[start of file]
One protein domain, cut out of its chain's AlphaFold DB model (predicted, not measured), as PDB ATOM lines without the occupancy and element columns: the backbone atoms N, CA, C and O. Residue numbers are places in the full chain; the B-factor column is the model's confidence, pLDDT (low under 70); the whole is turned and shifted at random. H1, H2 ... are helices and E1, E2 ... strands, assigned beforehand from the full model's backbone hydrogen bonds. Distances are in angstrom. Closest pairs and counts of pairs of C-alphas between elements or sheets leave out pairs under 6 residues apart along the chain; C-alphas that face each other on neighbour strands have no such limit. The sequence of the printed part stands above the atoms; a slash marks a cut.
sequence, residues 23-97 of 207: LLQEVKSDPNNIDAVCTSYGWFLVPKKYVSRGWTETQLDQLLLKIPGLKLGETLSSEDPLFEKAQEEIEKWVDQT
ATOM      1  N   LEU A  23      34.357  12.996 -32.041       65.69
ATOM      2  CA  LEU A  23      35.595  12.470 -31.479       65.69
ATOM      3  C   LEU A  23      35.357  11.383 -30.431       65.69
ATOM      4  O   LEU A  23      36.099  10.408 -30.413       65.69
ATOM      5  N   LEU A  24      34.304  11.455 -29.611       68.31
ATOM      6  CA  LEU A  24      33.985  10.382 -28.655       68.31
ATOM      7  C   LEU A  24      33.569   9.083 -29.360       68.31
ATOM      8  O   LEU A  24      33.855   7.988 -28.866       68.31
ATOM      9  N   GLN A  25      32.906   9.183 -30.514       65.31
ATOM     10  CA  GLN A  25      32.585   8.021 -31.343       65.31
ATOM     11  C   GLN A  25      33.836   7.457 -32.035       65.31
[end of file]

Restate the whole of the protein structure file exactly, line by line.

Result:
One protein domain, cut out of its chain's AlphaFold DB model (predicted, not measured), as PDB ATOM lines without the occupancy and element columns: the backbone atoms N, CA, C and O. Residue numbers are places in the full chain; the B-factor column is the model's confidence, pLDDT (low under 70); the whole is turned and shifted at random. H1, H2 ... are helices and E1, E2 ... strands, assigned beforehand from the full model's backbone hydrogen bonds. Distances are in angstrom. Closest pairs and counts of pairs of C-alphas between elements or sheets leave out pairs under 6 residues apart along the chain; C-alphas that face each other on neighbour strands have no such limit. The sequence of the printed part stands above the atoms; a slash marks a cut.
sequence, residues 23-97 of 207: LLQEVKSDPNNIDAVCTSYGWFLVPKKYVSRGWTETQLDQLLLKIPGLKLGETLSSEDPLFEKAQEEIEKWVDQT
ATOM      1  N   LEU A  23      34.357  12.996 -32.041       65.69
ATOM      2  CA  LEU A  23      35.595  12.470 -31.479       65.69
ATOM      3  C   LEU A  23      35.357  11.383 -30.431       65.69
ATOM      4  O   LEU A  23      36.099  10.408 -30.413       65.69
ATOM      5  N   LEU A  24      34.304  11.455 -29.611       68.31
ATOM      6  CA  LEU A  24      33.985  10.382 -28.655       68.31
ATOM      7  C   LEU A  24      33.569   9.083 -29.360       68.31
ATOM      8  O   LEU A  24      33.855   7.988 -28.866       68.31
ATOM      9  N   GLN A  25      32.906   9.183 -30.514       65.31
ATOM     10  CA  GLN A  25      32.585   8.021 -31.343       65.31
ATOM     11  C   GLN A  25      33.836   7.457 -32.035       65.31